The buzz continues to build behind a multi-layered deal involving Cumulus, Townsquare Media, and Dial Global, that was first reported on Monday by Tom Taylor.
The deal as currently reported to be structured will see Cumulus sell approximately 50 stations to Townsquare Media. With Townsquare and Dial Global both having large ownership stakes held by Oak Tree Capital the sale of station assets will enable Oaktree to move equity from one company to another without as much money changing hands. We’ve heard a few variations on the clusters that will be involved in the station sale; with multiple Michigan markets and Syracuse being among the ones we keep hearing, allowing Townsquare to increase their presence in regions they currently operate.
The core of the deal will be Cumulus folding Dial Global into its Cumulus Media Networks. Should the acquisition get through government regulators intact, the combined CMN and Dial Global will surpass Clear Channel’s Premiere Radio Networks as the largest syndicator in the country.
Since its founding in 2006 from the merger of X Radio Networks, Dial Communications, and Global Media, Dial Global has acquired and consolidated in assets of Westwood One, Waitt Radio Networks, Excelsior Radio Networks, and Jones Radio Networks. Cumulus would be able to fold its nine 24 hour format services into DG’s mix of networks and custom programming solutions. Between the two companies they will be distributing three 7pm-12am Country music shows with Lia, Big Time with Whitney Allen, and CMT Radio Live with Cody Alan.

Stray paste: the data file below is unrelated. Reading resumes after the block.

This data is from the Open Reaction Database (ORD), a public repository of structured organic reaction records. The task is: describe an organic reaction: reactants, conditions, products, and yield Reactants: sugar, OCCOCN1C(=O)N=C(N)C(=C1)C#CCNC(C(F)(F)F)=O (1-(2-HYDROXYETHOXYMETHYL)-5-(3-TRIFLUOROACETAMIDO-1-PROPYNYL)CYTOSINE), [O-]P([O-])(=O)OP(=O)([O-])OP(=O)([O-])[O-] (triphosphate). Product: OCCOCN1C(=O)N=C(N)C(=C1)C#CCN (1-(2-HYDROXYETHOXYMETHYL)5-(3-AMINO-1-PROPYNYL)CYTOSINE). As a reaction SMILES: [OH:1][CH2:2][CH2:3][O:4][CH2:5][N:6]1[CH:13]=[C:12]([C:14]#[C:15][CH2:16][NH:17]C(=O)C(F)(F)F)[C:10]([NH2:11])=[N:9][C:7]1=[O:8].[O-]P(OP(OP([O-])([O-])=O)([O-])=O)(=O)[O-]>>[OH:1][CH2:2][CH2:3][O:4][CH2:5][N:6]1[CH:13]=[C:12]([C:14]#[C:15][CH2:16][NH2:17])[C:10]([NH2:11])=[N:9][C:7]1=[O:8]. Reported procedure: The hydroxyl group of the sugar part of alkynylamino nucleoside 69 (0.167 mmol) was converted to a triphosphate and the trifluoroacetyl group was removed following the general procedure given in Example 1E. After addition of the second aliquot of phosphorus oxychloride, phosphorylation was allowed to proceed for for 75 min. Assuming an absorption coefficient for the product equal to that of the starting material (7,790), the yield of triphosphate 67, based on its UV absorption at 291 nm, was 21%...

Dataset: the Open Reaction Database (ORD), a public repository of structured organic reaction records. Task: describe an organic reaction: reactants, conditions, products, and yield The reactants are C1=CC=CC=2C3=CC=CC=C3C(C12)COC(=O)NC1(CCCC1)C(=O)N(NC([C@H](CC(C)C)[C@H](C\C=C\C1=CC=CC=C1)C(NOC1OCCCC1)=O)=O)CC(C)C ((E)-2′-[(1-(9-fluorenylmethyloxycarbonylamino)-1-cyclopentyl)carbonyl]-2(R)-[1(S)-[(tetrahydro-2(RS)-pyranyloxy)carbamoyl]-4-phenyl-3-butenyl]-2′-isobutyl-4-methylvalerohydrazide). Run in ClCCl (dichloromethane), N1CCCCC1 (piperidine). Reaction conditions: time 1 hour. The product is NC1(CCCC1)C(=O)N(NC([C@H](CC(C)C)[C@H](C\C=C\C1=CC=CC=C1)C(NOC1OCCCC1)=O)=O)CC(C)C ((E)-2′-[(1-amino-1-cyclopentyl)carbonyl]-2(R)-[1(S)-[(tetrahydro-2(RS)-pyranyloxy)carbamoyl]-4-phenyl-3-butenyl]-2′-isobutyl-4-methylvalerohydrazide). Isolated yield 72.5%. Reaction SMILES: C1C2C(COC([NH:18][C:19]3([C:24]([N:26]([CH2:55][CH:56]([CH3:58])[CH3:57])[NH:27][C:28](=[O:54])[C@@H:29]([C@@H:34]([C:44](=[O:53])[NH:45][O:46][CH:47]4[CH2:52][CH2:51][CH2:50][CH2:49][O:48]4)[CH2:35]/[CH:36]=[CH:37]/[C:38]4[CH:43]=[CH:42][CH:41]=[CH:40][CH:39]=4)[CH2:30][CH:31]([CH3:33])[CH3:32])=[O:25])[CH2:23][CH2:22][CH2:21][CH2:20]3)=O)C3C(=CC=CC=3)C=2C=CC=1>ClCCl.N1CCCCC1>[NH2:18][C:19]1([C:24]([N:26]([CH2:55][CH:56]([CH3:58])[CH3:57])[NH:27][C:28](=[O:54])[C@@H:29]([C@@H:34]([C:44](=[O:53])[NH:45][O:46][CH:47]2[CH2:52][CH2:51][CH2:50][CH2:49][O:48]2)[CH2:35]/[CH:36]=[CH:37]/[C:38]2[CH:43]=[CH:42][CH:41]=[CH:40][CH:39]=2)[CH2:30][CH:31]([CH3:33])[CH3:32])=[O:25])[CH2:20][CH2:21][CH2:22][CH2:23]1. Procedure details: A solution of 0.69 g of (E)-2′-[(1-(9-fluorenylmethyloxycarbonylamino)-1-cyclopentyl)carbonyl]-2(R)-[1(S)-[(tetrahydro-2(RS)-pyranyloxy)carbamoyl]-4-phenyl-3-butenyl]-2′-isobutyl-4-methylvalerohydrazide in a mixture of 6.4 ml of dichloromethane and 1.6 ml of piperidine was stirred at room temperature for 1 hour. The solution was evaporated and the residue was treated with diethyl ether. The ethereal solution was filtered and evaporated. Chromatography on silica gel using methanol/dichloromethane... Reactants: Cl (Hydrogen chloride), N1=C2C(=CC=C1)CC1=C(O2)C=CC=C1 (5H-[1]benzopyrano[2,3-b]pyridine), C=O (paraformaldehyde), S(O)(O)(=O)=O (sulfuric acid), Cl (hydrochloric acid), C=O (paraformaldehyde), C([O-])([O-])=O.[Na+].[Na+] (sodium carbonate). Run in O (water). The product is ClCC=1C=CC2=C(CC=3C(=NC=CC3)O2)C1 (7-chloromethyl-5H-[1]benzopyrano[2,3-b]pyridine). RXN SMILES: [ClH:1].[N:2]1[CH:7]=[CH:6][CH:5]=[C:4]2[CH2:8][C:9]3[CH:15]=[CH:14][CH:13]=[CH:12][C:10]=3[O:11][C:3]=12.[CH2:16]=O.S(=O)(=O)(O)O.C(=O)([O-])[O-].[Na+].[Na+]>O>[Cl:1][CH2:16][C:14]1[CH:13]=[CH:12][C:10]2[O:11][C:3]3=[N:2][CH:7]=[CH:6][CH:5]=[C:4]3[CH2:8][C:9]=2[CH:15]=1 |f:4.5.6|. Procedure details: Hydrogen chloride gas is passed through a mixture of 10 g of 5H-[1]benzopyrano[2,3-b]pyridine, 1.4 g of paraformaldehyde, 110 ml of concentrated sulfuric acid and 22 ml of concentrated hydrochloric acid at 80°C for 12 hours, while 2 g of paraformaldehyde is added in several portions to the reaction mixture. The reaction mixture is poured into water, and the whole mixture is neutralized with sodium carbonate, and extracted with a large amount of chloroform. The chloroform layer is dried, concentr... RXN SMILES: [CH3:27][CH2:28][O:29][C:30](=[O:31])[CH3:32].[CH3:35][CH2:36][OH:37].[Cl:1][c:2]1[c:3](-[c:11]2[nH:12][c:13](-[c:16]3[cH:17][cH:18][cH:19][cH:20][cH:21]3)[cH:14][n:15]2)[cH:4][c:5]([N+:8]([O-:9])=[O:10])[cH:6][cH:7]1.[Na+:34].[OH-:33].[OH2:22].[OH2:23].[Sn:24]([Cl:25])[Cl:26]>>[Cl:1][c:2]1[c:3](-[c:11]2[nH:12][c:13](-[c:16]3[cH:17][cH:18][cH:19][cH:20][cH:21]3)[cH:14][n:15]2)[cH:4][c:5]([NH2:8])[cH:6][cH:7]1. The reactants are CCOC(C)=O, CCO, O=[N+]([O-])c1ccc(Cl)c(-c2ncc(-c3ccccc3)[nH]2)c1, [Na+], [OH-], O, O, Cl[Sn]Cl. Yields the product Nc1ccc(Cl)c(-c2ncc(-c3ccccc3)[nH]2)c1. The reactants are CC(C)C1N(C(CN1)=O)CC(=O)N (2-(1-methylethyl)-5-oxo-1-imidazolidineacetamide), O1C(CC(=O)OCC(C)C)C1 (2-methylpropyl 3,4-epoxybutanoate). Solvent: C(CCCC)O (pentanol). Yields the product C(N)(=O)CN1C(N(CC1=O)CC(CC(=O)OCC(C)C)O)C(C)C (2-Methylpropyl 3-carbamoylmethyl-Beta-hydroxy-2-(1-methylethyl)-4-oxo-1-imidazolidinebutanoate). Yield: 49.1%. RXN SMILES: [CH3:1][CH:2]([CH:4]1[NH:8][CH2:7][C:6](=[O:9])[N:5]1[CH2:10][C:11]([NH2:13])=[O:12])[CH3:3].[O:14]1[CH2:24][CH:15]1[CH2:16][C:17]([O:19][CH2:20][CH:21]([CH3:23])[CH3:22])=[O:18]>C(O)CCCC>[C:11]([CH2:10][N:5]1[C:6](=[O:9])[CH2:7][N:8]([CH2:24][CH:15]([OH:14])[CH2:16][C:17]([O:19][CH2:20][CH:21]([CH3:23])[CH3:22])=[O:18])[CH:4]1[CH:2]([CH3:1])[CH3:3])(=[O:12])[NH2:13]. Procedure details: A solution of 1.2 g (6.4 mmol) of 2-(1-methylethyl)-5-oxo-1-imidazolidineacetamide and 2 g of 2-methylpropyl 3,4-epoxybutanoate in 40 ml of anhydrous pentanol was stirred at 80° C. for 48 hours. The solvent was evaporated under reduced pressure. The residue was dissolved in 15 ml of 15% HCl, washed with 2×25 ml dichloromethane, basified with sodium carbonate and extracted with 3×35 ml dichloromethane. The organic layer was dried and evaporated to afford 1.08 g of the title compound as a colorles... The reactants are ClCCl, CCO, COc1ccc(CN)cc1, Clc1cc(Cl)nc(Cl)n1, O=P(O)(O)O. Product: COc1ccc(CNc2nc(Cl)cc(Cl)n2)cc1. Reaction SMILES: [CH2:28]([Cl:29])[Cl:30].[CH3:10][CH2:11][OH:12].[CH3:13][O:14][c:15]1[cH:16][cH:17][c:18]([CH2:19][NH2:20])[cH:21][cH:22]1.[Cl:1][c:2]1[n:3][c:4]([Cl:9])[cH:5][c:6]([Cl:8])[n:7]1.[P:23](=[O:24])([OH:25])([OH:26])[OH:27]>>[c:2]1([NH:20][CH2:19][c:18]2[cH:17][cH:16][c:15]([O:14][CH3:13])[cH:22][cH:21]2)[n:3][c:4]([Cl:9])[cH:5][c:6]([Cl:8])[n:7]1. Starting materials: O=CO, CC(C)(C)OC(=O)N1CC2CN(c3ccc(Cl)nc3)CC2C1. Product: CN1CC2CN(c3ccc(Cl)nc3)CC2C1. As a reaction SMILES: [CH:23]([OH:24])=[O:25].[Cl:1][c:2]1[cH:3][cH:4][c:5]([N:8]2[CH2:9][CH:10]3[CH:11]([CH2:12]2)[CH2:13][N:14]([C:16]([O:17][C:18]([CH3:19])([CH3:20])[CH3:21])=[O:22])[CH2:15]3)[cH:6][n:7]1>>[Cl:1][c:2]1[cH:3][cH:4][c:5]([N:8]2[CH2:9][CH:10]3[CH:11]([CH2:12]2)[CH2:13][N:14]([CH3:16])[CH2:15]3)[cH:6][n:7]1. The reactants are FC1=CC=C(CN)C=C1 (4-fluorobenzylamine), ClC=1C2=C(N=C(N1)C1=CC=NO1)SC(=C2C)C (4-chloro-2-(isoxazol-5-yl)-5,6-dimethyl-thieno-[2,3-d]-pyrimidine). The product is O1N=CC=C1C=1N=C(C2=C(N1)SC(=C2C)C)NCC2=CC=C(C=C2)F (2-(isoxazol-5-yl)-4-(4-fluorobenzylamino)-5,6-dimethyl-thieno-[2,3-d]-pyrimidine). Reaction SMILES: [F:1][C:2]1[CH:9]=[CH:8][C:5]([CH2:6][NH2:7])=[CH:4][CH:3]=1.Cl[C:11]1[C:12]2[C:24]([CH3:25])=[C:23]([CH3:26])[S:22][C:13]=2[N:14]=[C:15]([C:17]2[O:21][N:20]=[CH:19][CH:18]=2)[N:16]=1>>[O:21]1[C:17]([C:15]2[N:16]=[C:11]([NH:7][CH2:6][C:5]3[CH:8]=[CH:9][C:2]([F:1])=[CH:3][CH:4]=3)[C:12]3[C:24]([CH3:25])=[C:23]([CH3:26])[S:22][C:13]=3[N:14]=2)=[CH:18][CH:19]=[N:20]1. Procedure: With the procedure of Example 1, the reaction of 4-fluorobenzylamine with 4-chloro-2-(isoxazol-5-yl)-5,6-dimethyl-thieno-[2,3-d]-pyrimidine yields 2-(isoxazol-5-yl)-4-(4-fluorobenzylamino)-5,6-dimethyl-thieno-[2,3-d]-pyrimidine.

There will also be some overlap in the syndicated content each company produces. Adding Dial Global to its assets will add CBS News and NBC News to Cumulus’ ABC News. Cumulus operates the CBS Sports Radio Network, while Dial Global is a partner in NBC Sports Radio. DG will also bring along its play-by-play rights to the NFL, NCAA, and PGA.
As Cumulus claims it expand its Talk programming away from being focused completely on Conservative Talk, Dial Global’s assets include distribution of advice host Clark Howard, liberal talkers Bill Press, Ed Schultz, Stephanie Miller, and Thom Hartmann, non-partisans Jim Bohannon and Jon Grayson, and conservative hosts Herman Cain and Dennis Miller. Both companies have show prep, digital services, and imaging that will also be able to be consolidated between the two.
The amount of concentration in the syndication marketplace will lead to government inquiries on whether assets will need to be spun-off to make the deal acceptable. The aftermath will lead to quite a few hosts and programs left on the outside looking in at the combined company and heading to alternate distribution, whether it be a smaller syndicator, satellite, or podcasting.